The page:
From surgical calm to chaos and death: hospital encounters storm's fury

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The Independent US

The news yesterday that St John's Hospital was moved four inches on its foundations by last Sunday's tornado hardly comes as a surprise to Terry Burns, a surgery technician who was assisting with a hip operation when it struck. In fact, nobody who was inside the building at the time would argue with it.

What had been a standard Sunday afternoon on the operating theatre floor turned to bedlam after the order came to "execute code grey" – the signal to prepare for a tornado.

They had maybe two minutes before it hit, not even enough time to close up the wound on the patient. Mr Burns dashed into the adjacent recovery room where two nurses were lying on top of a man waking up from bladder surgery, in an effort to protect him. Mr Burns climbed on top of them all.

Three storeys above, Julie St-Clair was trying to cheer up her 86-year-old father when the alarm was sounded. She wheeled him away from the windows as fast as she could and into the hallway on the hospital's fifth floor, which was already crammed with patients in their rolling beds. Then it struck. "It was just this wave of air," says Mr Burns, who four days later still finds it hard to talk about what happened. "The tornado seemed to push and pull me all at the same time. They call it the Big Suck, I think. I was on top of the nurses and I just started shouting, 'Keep your head down, keep your head down'."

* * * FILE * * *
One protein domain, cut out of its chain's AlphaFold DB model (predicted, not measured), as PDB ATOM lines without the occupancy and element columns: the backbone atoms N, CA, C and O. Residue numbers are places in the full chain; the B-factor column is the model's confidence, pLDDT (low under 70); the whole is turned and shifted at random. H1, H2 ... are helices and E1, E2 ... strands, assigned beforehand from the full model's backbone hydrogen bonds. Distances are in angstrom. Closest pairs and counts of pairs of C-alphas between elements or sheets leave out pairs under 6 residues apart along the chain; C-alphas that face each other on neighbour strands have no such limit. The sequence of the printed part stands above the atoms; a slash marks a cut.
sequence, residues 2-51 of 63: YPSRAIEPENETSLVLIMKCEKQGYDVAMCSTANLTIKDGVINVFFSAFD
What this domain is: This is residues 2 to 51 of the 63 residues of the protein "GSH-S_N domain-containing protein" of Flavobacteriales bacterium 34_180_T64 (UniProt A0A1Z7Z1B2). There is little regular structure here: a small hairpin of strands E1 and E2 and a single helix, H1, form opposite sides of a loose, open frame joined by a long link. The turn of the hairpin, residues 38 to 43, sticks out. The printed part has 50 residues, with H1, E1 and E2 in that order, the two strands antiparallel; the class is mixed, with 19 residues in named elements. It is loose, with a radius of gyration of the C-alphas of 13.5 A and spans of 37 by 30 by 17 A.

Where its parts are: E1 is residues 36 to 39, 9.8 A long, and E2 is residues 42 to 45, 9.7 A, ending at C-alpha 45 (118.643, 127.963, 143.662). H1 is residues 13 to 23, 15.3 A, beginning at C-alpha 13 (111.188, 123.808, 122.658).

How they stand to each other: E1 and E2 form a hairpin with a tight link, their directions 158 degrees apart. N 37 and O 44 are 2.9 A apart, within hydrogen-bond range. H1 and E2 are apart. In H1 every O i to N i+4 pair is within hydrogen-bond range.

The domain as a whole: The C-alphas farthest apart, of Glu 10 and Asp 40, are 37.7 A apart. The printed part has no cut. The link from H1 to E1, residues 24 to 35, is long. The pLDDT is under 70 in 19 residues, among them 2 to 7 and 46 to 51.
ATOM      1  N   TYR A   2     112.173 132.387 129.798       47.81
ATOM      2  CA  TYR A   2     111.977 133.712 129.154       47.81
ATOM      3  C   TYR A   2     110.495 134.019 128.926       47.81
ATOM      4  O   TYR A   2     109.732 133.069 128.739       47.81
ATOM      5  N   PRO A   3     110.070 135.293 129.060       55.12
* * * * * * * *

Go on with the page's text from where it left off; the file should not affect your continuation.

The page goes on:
When it stopped, Ms St-Clair looked up to find the corridor, which minutes earlier had been as stuffed as an underground train carriage, completely empty but for her and her father. "It was so wild, everyone was gone," she recalls. Everyone else had been sucked through double doors across to the other side of the building.

The storm may have passed but the hospital was in chaos. "The ceiling was falling and water was coming out of it," Mr Burns recalls. Within moments, the recovery room was filled with people who had been in Emergency.

"There was no light," says Ms St-Clair, who struggled down five flights with her father by the light of her mobile phone.

By the time they had reached the ground floor, the shattered hospital was besieged by people from the outside. They arrived with the wounded and the dead. "They came from everywhere, but we couldn't do anything for them. We closed up the hip guy, that's all," says Mr Burns. People brought bodies in on anything flat they had been able to find, even sofas.

Ms St-Clair tried to wheel her father outside on an office chair but there just too much debris for it to roll. She found a tablecloth and wrapped him in it until, three hours later, her son-in-law arrived to take them home. With a full evacuation under way, Mr Burns and a colleague knew they would have to walk home. "I was covered in blood," he says. "Not my blood."